Developed by Julie Crace
Springboro High School, Springboro
Grade Levels: 9-12
Albert Einstein claimed that words did not have much to do with his thought process. Instead, it was visual and kinesthetic images that assisted him in formulating his mathematical and scientific concepts. In this art lesson the teacher, Julie Crace, asks students to find an inspiration from writing and bring it to life in the form of a painting. They must use the rules of art to incorporate an inspirational word into a reflection of themselves. Other teachers may use this lesson as an inspiration for their own instruction by considering ways to motivate students to think “outside the box.”
Student Performance Tasks
- The students will choose a famous artist to research and will find a quote from the artist that relates to their personal experiences. They will journal about their connection with the artist.
- The students will choose a word from their journal. They will then draw the word vertically on paper using pencil. The letters should overlap each other. The letters represent the lines in the piece.
- The students will draw a shape by closely tracing around the word including all of the curves and edges.
- Teacher will show how a light source can create value variation by shining a light on different 3-D forms.
- They will draw the shape onto tracing paper and then transfer the contour of the shape onto the canvas. The teacher will discuss what make a dynamic composition and each shape must touch at least 2 sides of the canvas.
- The students will paint the shape using various shades and tints to create the illusion of form. They will then paint the background using a complimentary color. The class will put together the pieces by choosing the placement of their piece in conjunction with the rest of their classmates to create one large collaborative art installation.
Enduring Understandings: Students will understand that artists get inspiration from many sources. Art is a personal or individual response to an environment.
Progress Points: After researching quotes from different artists, the students will choose one that has special meaning or connections to their lives. They will then journal about the significance of the quote and how it relates to them. They will then choose one word from the journal entry to use for their word transformation painting.
Enduring Understandings: Artists use elements of art and principles of design to organize visual communication. The students will gain an understanding of the elements of design; line, shape, space and color theory. They will demonstrate how the combination of these elements all can be used to create an interesting composition.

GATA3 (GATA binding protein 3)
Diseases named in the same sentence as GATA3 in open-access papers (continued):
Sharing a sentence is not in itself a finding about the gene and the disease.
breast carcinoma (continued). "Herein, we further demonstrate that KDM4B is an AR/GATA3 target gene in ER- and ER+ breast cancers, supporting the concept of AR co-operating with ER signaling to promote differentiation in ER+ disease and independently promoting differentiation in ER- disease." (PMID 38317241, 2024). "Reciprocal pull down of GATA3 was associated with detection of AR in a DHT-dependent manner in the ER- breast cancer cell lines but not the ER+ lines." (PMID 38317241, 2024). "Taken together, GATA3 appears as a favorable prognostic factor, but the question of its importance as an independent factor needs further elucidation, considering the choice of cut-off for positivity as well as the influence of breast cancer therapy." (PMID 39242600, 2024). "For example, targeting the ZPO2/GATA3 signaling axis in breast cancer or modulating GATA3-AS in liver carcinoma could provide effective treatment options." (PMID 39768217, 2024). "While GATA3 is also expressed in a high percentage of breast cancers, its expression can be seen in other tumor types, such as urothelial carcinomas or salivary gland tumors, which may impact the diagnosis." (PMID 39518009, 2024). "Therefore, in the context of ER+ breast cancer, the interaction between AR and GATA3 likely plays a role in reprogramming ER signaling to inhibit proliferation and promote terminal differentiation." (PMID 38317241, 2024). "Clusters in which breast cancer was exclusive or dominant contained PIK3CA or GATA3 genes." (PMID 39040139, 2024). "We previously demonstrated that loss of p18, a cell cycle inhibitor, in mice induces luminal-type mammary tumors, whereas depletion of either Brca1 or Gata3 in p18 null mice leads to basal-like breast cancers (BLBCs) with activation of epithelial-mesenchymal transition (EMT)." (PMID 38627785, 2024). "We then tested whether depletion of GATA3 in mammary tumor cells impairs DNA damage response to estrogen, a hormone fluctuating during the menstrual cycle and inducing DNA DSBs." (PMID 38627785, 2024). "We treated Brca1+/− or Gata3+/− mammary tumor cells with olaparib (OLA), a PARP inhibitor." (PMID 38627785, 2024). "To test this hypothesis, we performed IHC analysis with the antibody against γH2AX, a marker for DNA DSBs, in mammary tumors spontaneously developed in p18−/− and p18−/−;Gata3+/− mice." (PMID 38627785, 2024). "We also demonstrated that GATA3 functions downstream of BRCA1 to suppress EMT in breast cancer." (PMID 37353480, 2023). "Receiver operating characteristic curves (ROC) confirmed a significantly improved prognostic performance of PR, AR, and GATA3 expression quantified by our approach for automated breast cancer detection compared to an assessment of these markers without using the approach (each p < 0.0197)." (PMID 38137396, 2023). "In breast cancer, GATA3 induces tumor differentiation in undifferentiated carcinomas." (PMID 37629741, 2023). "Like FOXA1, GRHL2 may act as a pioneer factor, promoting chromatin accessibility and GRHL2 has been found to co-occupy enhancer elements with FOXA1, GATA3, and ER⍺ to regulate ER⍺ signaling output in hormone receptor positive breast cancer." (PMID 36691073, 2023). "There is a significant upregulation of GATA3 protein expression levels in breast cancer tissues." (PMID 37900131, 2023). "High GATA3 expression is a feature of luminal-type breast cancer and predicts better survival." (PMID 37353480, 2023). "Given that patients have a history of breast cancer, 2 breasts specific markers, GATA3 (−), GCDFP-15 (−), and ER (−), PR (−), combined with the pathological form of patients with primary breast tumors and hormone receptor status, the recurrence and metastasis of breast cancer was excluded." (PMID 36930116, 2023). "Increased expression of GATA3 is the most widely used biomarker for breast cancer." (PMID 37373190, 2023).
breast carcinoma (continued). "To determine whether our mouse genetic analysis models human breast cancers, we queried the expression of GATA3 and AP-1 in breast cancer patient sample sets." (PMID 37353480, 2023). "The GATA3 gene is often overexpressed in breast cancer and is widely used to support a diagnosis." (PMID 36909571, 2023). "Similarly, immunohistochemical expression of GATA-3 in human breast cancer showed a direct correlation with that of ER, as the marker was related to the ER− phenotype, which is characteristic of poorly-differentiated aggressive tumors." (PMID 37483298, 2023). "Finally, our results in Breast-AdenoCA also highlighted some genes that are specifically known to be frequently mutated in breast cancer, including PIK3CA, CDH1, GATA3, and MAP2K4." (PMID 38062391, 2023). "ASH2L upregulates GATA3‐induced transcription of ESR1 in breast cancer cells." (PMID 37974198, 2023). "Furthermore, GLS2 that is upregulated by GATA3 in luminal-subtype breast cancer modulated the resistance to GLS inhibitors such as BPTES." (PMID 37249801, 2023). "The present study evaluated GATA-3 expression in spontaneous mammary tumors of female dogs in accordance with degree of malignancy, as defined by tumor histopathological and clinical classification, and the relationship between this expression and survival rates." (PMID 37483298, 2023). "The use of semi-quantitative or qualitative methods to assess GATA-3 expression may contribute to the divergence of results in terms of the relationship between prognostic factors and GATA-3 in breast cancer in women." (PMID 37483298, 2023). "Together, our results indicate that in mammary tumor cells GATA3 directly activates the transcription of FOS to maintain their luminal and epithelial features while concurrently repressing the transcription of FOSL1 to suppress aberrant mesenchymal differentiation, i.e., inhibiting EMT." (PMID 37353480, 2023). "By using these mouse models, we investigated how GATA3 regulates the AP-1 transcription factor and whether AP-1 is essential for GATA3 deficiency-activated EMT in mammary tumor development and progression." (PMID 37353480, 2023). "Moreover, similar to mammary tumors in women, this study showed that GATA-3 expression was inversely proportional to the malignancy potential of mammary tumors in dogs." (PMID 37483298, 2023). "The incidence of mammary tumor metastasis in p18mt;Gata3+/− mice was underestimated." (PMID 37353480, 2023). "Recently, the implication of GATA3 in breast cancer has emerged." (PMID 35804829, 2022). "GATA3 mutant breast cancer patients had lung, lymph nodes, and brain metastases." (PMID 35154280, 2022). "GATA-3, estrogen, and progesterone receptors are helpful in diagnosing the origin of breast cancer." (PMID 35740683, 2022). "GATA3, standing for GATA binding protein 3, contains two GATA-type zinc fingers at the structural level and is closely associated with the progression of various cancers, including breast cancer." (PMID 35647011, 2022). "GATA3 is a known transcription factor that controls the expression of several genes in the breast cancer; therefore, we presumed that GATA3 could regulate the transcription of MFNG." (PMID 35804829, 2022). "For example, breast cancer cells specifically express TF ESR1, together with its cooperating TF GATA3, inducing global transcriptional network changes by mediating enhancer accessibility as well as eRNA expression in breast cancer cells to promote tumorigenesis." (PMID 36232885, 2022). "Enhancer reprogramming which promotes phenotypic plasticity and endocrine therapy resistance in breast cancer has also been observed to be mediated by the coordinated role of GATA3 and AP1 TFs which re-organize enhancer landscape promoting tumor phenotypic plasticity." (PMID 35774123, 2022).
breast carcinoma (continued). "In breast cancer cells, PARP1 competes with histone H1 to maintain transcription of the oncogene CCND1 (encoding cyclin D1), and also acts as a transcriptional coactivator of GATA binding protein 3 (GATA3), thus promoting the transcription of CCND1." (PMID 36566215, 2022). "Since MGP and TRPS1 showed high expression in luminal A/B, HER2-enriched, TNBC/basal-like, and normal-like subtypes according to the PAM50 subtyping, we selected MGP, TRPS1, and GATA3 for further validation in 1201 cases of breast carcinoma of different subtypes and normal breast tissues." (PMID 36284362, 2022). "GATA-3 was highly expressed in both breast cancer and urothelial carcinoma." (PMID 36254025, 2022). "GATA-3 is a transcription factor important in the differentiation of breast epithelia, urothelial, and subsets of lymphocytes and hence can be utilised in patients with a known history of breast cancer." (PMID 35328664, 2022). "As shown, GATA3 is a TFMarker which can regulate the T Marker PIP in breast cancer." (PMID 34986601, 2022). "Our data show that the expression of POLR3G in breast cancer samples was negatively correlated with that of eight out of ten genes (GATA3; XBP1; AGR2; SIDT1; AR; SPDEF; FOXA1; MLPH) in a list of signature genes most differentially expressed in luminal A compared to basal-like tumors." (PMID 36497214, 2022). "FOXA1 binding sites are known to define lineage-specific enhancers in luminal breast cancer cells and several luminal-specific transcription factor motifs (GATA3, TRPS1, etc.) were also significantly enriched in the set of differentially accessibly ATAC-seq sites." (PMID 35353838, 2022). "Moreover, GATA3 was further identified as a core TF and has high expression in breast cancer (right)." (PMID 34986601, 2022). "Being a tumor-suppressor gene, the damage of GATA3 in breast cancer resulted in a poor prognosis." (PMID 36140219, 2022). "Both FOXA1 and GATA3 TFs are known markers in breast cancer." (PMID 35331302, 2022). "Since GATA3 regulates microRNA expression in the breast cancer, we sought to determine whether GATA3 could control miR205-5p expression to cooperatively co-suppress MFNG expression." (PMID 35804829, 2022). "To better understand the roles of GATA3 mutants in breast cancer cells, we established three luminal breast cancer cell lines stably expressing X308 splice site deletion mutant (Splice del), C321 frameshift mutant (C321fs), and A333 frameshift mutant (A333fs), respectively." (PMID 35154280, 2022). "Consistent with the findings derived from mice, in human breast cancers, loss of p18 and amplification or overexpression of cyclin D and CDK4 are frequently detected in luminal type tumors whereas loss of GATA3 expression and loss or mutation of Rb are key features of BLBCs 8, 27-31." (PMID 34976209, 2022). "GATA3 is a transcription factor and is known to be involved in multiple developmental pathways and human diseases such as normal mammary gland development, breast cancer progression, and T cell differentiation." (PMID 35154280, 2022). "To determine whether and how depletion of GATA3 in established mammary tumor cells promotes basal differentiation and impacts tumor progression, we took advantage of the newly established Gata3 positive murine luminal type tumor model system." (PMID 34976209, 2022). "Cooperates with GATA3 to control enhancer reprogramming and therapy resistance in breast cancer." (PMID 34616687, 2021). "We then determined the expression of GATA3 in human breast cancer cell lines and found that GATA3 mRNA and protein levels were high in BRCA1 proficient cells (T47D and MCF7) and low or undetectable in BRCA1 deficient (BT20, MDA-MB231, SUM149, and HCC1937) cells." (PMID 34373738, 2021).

Progress Points: Step by step demonstrations of how lines can become abstract shapes. These shapes then can be given the illusion of 3-D form by using shades and tints. The negative space around the form will be painted using complementary colors to create contrast.
How are art elements and design principles used to organize and express ideas? How do artists express their feelings using the elements and principles of design? What is the difference between positive and negative space? How words make us feel? How do artists use words to convey different ideas/feelings?
Students will learn about line, shape, form, space, color theory, use of language, and famous artists.
Expectations for Learning
Students will demonstrate this learning by creating a word transformation painting through the use lines, shapes, and color.
Students will be engaged and supported in learning by making personal connections to a famous artist and creating a work of art has hidden meaning.
Assessment (Pre and/or Post)
Students will know how well they are learning by teacher reinforcement throughout the project, class critiques, and rubrics.
Materials & Resources
Teachers will create examples and share with the students. We will also use 3-D forms.
- Materials list for Students:
- 8” X 10” canvas
- 9” X 12” drawing paper
- Tracing paper
- Acrylic paint
- Chrome Books
Elements of Design:
Line, Shape, Form, Color Theory,
- Creative writer
- Interior design
- Studio artist
One on one instruction as needed.
Modification as needed.
Artistic Thinking Connection
Students will be able to work with images and be able to connect the seemingly unconnected.
English, literature, creative writing, painting
Flexible perspective: Most students seen hesitant to look at a problem or situation in more than one way. They seem to look at situations linear or two-dimensional perspective. This method was used by Bing Davis with the quilt lesson, by asking us, as a group, to decide placement of our pieces into the entire class display of the quilt.
Online articles from sites such as Edutopia – Arts infused Project Based Learning: Crafting Beautiful Work
Students will research an artist on chrome books.
Home/At Work Connections
Combination of journaling with weekly sketch assignments